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I'm Mr. Hutchinson, and welcome to our History lessons.

We're learning all about prehistoric Britain.

And then our last lesson we learned about an amazing discovery about when humans discovered metal.

We learned all about the Bronze Age and today's lesson.

We're going to be learning about another metal that humans discovered, and that is iron and the people in Britain at this time were known as the Celts.

So our big question is going to be who were the Celts and why did they use iron? Let's take a look at our lesson structure.

First of all, we're going to ask when the Iron Age was, then we're going to learn about the Celts and we'll learn about how the Celts lived in Hillforts.

And finally, we'll have our end of lesson quiz.

So our first question When was the Iron Age ? let's go back to our trusty timeline and looking at the last 10,000 years, we can see the zero CE is just here.

That Palaeolithic era is just ending towards the end of our timescale.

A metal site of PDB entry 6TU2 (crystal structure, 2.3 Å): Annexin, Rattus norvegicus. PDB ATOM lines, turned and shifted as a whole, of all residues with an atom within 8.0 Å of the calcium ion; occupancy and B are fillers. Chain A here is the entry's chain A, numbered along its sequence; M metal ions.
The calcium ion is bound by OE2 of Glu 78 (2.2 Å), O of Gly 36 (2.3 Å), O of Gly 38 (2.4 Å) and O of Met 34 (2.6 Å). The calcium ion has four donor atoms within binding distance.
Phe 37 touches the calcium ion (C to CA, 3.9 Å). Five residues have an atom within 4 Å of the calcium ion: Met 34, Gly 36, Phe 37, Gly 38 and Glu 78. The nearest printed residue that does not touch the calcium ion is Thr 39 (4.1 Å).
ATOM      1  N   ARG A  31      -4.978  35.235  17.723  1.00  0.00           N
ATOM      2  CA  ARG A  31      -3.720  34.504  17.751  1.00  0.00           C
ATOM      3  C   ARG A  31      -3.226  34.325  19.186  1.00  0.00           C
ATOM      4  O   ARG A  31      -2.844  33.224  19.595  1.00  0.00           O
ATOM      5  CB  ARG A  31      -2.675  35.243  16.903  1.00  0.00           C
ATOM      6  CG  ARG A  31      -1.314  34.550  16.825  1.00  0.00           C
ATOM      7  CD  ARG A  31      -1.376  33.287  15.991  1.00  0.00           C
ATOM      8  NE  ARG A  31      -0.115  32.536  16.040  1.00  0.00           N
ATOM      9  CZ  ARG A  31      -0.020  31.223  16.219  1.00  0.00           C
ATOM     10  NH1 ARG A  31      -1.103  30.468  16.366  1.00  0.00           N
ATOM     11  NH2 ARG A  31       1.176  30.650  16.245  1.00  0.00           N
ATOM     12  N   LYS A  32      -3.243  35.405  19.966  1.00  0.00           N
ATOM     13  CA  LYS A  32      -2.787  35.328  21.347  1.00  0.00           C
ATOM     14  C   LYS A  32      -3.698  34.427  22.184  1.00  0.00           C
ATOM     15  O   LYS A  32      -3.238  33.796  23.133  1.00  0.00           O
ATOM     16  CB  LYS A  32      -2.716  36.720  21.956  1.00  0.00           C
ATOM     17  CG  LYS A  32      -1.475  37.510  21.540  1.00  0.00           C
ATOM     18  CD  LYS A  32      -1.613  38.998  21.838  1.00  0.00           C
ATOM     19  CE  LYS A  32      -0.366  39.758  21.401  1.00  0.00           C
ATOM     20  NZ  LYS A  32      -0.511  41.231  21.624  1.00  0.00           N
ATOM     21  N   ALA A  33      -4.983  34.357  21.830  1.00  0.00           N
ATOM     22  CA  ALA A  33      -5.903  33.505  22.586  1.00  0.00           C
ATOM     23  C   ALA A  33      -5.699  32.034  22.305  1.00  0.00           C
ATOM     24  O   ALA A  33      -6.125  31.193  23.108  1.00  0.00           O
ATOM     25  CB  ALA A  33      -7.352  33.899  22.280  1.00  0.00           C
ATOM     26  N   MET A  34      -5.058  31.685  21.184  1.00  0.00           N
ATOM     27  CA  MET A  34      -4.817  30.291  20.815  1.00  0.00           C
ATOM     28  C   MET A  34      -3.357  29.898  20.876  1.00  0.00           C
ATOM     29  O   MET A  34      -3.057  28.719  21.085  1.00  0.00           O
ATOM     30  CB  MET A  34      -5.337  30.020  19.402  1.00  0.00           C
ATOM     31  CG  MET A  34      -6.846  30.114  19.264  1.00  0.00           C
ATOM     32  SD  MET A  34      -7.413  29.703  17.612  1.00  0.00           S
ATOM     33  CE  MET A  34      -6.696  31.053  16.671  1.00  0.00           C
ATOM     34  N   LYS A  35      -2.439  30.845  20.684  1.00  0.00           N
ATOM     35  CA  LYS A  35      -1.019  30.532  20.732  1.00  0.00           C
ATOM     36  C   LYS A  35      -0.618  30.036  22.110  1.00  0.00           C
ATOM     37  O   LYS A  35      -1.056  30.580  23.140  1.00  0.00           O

It's not the last 10,000 years.

It goes a bit further back than that.

Whoops, the Mesolithic era follows on from the Palaeolithic era and then near Lithic era just after that.

So when did the, the Neolithic era start, can you remember from our last lesson, when was the Neolithic era, well done? If you said 4,000 BCE, now you might have said 6,000 years ago.

And if you did.

Great work you're right, but remember 6,000 years ago is the same as 4,000 BCE, 4,000 years before the year's era.

when we start counting.

So what about the start of the Mesolithic era? When was that? When was the start of the Mesolithic era.

Well then, if you said 10,500 BCE or 12,500 years ago, it's the same because zero CE was about 2000 years ago.

We learned that after the Neolithic era, we started the Bronze Age when we discovered the Bronze Age.

So when was the Bronze Age? Can you remember when the Bronze Age started, give it your best guess if you're not quite sure you can say it out loud.